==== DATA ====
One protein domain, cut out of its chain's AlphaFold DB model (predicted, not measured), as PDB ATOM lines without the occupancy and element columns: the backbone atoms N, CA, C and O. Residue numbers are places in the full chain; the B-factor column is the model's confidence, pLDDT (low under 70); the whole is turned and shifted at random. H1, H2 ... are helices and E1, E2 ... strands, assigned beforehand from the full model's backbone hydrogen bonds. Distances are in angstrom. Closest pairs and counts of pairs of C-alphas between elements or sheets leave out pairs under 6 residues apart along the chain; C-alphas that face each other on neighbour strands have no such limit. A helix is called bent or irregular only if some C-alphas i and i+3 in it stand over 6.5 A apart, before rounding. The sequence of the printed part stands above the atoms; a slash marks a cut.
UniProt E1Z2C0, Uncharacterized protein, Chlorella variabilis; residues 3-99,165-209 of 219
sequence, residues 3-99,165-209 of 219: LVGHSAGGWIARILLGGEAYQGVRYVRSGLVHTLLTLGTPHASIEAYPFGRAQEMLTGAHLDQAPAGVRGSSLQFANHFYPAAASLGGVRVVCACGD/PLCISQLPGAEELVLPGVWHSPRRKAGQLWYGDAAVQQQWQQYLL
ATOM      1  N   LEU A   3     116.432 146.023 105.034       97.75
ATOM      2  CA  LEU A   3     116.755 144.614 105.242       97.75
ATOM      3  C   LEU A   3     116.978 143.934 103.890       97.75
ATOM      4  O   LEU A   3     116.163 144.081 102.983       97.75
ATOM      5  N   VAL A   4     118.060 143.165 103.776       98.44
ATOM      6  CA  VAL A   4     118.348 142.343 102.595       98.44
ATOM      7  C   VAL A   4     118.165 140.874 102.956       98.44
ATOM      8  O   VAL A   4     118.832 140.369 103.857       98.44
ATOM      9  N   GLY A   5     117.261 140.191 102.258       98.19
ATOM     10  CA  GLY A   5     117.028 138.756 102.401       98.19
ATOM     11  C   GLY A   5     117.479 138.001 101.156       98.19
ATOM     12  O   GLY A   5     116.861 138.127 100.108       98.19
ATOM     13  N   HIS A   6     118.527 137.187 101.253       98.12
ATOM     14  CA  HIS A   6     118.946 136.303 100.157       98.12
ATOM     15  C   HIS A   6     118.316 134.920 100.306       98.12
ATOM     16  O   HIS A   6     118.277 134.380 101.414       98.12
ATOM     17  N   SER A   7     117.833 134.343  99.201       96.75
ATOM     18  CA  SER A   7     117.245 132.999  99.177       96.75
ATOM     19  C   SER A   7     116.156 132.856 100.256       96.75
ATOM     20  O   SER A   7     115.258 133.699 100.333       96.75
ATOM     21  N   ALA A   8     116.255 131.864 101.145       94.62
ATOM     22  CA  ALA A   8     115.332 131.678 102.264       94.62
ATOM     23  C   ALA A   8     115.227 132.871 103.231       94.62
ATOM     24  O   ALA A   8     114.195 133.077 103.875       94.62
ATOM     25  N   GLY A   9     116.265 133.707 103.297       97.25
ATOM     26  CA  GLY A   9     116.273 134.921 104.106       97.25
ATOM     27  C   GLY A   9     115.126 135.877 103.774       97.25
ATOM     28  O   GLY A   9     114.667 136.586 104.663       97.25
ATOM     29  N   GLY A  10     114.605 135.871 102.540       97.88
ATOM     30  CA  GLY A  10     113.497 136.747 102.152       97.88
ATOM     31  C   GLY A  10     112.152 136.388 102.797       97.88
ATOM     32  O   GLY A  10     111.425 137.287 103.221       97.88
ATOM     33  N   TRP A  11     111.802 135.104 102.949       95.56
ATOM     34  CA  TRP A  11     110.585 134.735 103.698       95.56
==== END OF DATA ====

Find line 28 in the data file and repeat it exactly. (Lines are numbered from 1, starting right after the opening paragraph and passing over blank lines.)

ATOM     26  CA  GLY A   9     116.273 134.921 104.106       97.25